Oil Plunges For No Reason: “There Was No News”

Well, sentiment is deteriorating pretty goddamn quickly for crude as the epic struggle between soaring US production and the promise of OPEC cuts balancing the market continues.

Earlier this morning, the bottom fell out for no apparent reason, sending crude to November lows:


“We’ve now made new lows on an intraday basis. There was no news, it’s just ongoing negative market sentiment. The trend is your friend.” Commerzbank analyst Carsten Fritsch dryly remarked.

Yes, “the trend is your friend” or, if you’re long, “not your friend.” However you want to look at it.

Markets will of course be watching inventory data out of the US today and tomorrow, but Libya is back in the spotlight as the country is producing the most oil in four years after a deal with Wintershall enabled at least two fields to resume production:


“Right now there is little support to be found in light of recent supply-side developments, including further reinstatement of production in Libya, another rise in the U.S. rig count and reports of floating storage building up again in the Atlantic Basin,” Harry Tchilinguirian, head of commodity markets strategy at BNP Paribas told Bloomberg on Monday, adding that “producers are using moral suasion but that appears to be falling on deaf ears for now.”

So yeah, this should be great for those DM headline inflation prints that really, really need another impetus to come in soft…


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3 thoughts on “Oil Plunges For No Reason: “There Was No News”

  1. I think the problem is an overhang of supply. I recently got to see the annual report for a small oil company that used to pump a few hundred barrels per day. Not so long ago they use to have revenue of around $2 million per year on that, and cash use to increase by few hundred thousand per year.

    Now revenue is only about $600K, they are losing several hundred thousand doing it, and things got so bad this year that they were planning on stopping production around April 1, 2017 in an attempt to wait out the low prices, and this was all after selling off 20% of their oil rights last year. At this rate the company will be gone within five years.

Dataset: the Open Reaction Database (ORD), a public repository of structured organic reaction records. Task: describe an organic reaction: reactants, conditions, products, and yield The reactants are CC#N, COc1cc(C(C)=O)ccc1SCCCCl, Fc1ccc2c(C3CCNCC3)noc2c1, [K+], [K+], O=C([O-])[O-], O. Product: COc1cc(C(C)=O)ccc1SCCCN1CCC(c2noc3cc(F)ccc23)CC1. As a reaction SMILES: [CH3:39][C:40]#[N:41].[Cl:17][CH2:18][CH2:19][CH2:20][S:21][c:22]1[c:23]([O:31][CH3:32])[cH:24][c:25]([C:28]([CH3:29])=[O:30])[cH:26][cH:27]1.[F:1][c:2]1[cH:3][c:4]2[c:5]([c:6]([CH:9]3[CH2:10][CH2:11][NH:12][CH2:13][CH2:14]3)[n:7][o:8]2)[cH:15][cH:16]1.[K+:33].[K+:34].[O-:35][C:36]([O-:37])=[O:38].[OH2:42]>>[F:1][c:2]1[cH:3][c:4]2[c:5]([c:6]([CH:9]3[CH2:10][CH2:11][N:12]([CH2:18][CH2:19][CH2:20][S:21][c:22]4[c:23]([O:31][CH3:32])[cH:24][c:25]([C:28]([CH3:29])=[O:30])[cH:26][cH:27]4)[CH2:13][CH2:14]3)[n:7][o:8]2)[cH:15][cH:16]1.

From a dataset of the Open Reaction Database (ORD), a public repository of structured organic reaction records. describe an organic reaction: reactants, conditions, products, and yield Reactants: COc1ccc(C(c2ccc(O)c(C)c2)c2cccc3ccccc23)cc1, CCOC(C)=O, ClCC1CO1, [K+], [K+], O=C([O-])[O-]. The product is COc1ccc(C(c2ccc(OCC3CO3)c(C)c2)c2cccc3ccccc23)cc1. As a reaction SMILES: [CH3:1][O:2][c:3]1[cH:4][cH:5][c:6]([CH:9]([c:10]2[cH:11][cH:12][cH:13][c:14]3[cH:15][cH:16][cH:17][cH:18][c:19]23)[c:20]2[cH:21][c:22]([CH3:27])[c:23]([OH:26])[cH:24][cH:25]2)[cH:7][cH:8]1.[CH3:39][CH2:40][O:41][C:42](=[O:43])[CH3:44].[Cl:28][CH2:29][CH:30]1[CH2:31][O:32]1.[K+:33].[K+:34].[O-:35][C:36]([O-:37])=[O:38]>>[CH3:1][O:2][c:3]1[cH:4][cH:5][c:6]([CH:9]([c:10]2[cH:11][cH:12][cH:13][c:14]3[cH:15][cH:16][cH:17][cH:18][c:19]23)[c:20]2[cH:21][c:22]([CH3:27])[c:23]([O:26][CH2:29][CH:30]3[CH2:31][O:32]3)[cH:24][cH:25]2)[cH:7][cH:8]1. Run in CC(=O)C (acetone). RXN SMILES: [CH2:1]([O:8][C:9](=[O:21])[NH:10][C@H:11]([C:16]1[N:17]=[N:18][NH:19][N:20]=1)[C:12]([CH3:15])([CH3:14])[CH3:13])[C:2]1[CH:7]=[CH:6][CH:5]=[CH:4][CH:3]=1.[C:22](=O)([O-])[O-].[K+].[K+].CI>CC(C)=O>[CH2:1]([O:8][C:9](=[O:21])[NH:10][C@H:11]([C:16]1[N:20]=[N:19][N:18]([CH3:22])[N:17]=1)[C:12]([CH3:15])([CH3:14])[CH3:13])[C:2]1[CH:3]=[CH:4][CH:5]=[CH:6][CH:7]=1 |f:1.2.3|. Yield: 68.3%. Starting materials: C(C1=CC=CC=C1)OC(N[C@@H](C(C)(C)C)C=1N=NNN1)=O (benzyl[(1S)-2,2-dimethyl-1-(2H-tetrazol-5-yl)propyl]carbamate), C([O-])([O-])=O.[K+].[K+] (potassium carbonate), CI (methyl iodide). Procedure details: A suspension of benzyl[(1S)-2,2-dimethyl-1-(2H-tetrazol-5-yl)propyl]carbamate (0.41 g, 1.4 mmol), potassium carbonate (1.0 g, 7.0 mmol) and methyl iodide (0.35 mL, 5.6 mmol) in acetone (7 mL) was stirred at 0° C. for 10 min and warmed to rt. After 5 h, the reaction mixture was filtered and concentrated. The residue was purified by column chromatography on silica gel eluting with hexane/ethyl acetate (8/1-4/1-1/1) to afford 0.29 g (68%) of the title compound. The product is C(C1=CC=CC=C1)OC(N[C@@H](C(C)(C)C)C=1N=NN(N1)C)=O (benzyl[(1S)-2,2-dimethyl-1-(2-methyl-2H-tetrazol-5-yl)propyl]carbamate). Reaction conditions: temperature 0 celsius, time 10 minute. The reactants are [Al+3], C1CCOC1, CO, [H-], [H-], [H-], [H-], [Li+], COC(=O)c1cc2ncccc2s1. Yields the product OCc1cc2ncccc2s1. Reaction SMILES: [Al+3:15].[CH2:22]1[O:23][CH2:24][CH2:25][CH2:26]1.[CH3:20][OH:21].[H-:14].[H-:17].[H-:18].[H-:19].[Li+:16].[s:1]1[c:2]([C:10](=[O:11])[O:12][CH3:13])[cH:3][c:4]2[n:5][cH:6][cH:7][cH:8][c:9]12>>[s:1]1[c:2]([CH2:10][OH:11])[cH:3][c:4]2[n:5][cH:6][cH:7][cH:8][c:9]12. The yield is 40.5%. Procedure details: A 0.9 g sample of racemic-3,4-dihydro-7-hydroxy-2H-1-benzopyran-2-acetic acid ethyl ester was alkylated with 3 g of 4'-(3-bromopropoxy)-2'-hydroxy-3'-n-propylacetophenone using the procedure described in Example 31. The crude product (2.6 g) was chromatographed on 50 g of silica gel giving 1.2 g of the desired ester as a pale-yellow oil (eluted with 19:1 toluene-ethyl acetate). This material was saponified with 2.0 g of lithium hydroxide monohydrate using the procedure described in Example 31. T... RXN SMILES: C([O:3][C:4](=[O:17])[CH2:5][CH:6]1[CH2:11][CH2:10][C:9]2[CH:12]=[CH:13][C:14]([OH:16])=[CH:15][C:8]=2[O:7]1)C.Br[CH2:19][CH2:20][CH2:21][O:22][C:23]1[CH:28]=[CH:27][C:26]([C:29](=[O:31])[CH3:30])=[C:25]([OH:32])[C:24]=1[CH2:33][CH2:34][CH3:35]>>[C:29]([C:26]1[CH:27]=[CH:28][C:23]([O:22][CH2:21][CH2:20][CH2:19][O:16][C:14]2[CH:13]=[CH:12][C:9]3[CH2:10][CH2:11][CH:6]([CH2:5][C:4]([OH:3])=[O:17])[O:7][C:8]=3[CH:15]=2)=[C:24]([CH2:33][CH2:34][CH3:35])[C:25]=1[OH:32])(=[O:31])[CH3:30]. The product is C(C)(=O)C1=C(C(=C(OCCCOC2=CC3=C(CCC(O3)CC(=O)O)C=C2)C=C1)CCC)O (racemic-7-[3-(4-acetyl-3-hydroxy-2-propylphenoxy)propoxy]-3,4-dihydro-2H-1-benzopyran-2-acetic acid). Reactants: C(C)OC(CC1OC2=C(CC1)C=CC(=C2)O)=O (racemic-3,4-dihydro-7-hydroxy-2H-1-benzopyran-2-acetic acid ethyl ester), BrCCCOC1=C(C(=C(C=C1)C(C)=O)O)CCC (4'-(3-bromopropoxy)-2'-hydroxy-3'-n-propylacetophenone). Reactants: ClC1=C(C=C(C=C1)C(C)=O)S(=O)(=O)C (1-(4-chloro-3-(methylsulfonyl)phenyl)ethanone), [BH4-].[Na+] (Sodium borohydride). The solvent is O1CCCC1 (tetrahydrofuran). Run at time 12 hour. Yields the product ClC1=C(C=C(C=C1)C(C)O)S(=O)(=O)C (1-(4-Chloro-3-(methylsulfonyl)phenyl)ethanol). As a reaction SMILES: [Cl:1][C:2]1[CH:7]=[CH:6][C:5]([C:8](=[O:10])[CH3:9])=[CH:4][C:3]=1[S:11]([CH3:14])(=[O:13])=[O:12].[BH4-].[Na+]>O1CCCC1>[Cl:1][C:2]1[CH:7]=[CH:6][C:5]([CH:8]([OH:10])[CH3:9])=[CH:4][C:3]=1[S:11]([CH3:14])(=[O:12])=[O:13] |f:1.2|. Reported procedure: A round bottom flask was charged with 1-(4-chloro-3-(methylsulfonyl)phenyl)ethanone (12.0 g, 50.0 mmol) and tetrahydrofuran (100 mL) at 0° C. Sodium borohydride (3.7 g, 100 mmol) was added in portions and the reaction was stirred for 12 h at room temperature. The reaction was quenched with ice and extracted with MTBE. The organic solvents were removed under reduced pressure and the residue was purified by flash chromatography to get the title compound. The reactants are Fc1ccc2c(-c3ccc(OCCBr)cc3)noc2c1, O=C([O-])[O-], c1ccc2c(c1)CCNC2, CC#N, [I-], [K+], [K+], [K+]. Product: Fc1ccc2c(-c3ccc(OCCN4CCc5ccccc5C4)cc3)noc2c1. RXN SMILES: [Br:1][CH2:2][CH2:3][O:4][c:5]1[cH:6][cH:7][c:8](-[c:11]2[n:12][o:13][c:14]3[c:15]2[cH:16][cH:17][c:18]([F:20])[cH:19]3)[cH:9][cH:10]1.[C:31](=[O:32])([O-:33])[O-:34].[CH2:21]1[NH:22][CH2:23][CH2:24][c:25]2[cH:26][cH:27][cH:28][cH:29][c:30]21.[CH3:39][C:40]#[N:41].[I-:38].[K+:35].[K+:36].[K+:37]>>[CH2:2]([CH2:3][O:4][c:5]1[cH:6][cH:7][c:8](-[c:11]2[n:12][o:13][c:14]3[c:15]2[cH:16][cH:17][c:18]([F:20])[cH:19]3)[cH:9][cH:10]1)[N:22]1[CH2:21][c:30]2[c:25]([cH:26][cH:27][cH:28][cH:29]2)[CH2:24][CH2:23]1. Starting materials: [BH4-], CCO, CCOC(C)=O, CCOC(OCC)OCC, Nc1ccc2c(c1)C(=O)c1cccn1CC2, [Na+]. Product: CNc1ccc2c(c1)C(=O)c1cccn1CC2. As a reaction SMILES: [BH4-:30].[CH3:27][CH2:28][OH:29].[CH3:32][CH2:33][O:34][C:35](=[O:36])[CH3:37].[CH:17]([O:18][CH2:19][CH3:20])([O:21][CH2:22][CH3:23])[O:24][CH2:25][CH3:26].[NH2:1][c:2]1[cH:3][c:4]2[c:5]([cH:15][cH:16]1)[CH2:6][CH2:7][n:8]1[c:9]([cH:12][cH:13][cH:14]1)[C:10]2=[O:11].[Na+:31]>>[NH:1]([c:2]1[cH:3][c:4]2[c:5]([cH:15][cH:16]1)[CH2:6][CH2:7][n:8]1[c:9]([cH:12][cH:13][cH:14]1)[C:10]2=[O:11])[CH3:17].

They are fortunate, at least for the moment, since they have everything paid off and enough cash in the bank to last a few years, but if these low prices keep up for a few more years, the company will have nothing left.

    I never thought I would see the day when an oil company could go broke over the space of a few years.

  2. I did see a number of companies go bankrupt in that time period, but had expect once the wave of bankruptcies were done with that supply and demand would have become more balanced.

    Instead, we are seeing everyone that is still able to pump, pumping as much as possible in order to take in any money. A large part of the problem appears to be countries that are unable to balance their budgets without oil at $80, so to make up for it being at $50 and lower, they are pumping as much as possible, making the oversupply worse.

    While OPEC keeps talking about new production quotas and limits, every thing there is a rig or stored supply report, the supply usually inches up a little.

    Right now we are nearing peak driving season in the US and gas prices should be going up, instead in most places they are flat or down a little. The gas station I use as a measure has fallen from $2.23 per gallon to $2.17 within the past few months. Not a lot, but not what I would normally expect to see just as the 4th of July holiday approaches.

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